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Shayna Monson recovering slowly after June crash

OMAHA, Neb. -- It hasn't felt like Christmas at Connie Monson's home. Normally in December, she enjoys watching TV in the evenings with the family tree in her periphery. Lights illuminate ornaments dating back to her kids' infancy. "I haven't bee...

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Jordan Adolf, left, visited friend Shayna Monson at Quality Living, Inc. earlier this month. Monson is rehabilitating at the Nebraska facility from a traumatic brain injury sustained in June when an alleged drunk driver hit her vehicle in Mandan.

OMAHA, Neb. -- It hasn't felt like Christmas at Connie Monson's home.

Normally in December, she enjoys watching TV in the evenings with the family tree in her periphery. Lights illuminate ornaments dating back to her kids' infancy.

"I haven't been able to get myself to do that this year," she said.

The Christmas tree remains in the basement of her Dickinson house while her daughter spends the holiday season 700 miles away recuperating from a traumatic brain injury.

Six months have passed since Monson rushed to the hospital worried her daughter, Shayna, would die after an alleged drunken driver hit her vehicle in Mandan. The head-on collision killed Abby Renschler and Taylor Goven - friends of Shayna Monson and passengers in her car.

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"We were told she would probably not live past the first 48 hours and, if she did, she would be a vegetable the rest of her life," Connie Monson said.

Shayna Monson, 21, proved that initial prognosis wrong. Today she is recovering, albeit slowly, at a rehabilitation facility in Omaha, Neb.

Her mother earlier this week planned to make a road trip with her other daughter, Kari, to spend Christmas in Omaha as a family.

Together, the three will bake cookies, watch movies and decorate a small tree with a few of their ornaments. They also plan to attend a Christmas program at the church of one of the rehabilitation facility staffers.

The day after Christmas will be low-key before Connie and Kari Monson return to Dickinson on Sunday.

"We want to let her rest up," Connie Monson said.

Shayna Monson moved from a Denver recovery facility in November to Omaha's Quality Living, Inc., which specializes in rehabilitation from brain and spinal cord injuries.

QLI is set up like a college campus, and Shayna Monson lives in a house with room for at least seven other residents.

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She spends six hours each day in physical, occupational and speech therapy.

It can be exhausting, according to her mother, but it's paying off.

Shayna Monson can now walk with another person holding her. She can speak, too, though her words come out slow and slurred.

"It's still not perfect, but at least we can talk with her," said her dad, Harlan Monson. "To me, those are major improvements."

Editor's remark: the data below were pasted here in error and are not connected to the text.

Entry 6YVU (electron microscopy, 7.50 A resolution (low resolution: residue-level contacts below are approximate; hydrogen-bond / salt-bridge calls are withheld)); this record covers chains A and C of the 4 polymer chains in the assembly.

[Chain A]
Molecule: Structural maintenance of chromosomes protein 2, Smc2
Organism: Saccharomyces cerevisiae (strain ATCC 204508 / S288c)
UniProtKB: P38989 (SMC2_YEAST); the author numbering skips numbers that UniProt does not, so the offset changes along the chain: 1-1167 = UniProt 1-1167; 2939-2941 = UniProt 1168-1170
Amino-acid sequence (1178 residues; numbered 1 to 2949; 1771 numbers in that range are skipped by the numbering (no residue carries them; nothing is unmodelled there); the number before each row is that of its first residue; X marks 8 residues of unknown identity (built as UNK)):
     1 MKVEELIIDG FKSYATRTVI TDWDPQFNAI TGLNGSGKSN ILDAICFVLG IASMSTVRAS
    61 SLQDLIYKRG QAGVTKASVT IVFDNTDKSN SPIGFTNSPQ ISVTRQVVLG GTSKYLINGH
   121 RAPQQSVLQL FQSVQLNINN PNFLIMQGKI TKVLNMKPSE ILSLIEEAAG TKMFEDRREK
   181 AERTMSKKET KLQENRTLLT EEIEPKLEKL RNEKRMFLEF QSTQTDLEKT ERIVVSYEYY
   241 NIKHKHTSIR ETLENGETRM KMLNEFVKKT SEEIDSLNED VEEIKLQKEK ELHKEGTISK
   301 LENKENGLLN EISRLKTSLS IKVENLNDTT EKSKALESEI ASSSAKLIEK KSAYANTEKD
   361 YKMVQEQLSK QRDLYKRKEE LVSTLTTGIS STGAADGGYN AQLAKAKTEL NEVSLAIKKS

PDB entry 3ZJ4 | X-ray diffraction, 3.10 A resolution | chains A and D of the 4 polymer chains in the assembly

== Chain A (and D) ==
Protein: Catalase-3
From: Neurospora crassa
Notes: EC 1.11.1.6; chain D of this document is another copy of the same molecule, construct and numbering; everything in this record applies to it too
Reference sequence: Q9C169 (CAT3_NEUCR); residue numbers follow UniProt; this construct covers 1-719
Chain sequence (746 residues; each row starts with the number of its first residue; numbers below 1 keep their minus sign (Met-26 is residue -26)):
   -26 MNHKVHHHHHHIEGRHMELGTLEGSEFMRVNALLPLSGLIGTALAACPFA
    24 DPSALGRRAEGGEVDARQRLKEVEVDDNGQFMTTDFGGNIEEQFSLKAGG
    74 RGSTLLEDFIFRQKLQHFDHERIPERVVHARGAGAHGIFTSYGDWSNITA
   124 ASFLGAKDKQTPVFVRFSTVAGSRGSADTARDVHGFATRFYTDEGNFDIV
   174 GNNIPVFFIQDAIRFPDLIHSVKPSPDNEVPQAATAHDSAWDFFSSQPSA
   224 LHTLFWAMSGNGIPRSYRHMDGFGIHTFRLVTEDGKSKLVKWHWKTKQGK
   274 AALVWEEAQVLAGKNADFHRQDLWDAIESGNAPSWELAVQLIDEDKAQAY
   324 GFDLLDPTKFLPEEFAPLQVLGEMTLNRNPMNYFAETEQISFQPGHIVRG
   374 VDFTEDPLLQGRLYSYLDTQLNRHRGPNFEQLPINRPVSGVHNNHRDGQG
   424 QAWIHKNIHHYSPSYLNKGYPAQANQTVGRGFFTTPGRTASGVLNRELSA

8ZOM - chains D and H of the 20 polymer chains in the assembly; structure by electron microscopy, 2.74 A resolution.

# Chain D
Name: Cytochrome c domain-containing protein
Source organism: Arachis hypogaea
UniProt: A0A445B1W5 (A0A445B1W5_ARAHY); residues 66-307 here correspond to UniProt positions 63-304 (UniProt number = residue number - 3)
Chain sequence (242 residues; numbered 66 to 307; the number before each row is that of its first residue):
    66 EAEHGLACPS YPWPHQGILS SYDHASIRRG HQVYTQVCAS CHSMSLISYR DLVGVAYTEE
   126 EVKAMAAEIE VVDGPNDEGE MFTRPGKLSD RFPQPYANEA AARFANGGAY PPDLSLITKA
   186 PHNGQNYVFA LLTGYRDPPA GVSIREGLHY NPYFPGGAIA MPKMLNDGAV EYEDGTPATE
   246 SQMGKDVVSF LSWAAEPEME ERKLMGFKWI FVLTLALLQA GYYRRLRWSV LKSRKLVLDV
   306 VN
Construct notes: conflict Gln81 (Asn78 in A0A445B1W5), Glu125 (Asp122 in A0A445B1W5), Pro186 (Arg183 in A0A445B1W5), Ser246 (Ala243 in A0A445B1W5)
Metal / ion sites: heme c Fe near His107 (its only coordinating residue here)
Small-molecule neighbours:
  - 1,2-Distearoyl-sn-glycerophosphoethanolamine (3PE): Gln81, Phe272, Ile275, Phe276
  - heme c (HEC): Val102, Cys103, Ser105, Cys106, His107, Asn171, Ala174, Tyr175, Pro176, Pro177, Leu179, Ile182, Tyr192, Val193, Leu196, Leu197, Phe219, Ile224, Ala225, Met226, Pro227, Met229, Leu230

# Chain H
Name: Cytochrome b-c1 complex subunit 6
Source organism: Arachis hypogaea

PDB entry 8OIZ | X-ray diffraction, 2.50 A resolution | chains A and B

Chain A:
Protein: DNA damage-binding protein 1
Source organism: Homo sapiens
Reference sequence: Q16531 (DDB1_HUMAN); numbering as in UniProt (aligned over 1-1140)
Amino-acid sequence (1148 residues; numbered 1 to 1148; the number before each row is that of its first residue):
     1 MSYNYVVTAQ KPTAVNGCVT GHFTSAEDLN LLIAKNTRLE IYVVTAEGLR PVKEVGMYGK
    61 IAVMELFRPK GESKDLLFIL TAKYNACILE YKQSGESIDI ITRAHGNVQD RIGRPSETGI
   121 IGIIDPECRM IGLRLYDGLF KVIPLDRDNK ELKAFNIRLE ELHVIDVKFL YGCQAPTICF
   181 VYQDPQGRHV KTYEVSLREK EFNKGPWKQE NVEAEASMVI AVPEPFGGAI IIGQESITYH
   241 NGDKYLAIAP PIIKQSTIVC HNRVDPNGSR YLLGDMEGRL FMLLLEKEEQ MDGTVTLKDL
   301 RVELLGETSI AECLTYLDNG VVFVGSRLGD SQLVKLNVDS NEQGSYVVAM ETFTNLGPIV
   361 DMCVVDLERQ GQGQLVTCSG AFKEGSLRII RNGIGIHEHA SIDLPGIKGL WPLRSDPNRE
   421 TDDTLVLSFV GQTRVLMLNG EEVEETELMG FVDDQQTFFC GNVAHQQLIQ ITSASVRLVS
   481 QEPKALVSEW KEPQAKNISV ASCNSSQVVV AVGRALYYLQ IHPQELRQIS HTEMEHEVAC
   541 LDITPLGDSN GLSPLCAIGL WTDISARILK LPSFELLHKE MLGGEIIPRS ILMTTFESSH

Though her parents told her she was in a car crash, she cannot remember it. The incident occurred in June and has affected her memory as far back as January.

It's unclear exactly how she sustained her brain injury, but Connie Monson said a seat belt and airbag seemed to have abruptly stopped Shayna Monson's body from moving while her brain continued forward. The injury is similar to shaken baby syndrome.

Connie Monson calls her daughter every day when she gets off work, but Shayna Monson has trouble recalling what she accomplished in therapy earlier that day.

She cannot remember a spring trip to San Diego. And she does not recall fulfilling a lifelong dream to tour London a month before the crash.

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So Connie Monson is working on a photo album documenting those key events and others.

"I'm hoping some of these pictures will jog some memories in her mind," she said.

A doctor told the parents, who are divorced, that it will take at least two years to know how much she will recover. Connie Monson said she hopes to eventually bring her home.

"I know she wants to get back to school," Harlan Monson said. "She keeps talking about it."

As a junior at the University of North Dakota, Shayna Monson is a straight-A, pre-med student. She wants to be an anesthesiologist.

"I was very proud of her," Harlan Monson said. "To have that disrupted and quite possibly taken away from her is heartbreaking."

He plans to spend New Year's with Shayna Monson in Omaha. He will stay there for several days in January to accompany his daughter through a procedure to improve movement in her right hand.

Connie Monson said she wants to convey a message about drunken driving.

The June crash changed the lives of not only her family members, but those of Renschler, Goven and Jordan Morsette, who allegedly caused the collision while driving drunk. He awaits a trial scheduled for April.

"Four families have been destroyed," Connie Monson said. "It's just not worth it to be drinking and driving."

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Shayna Monson

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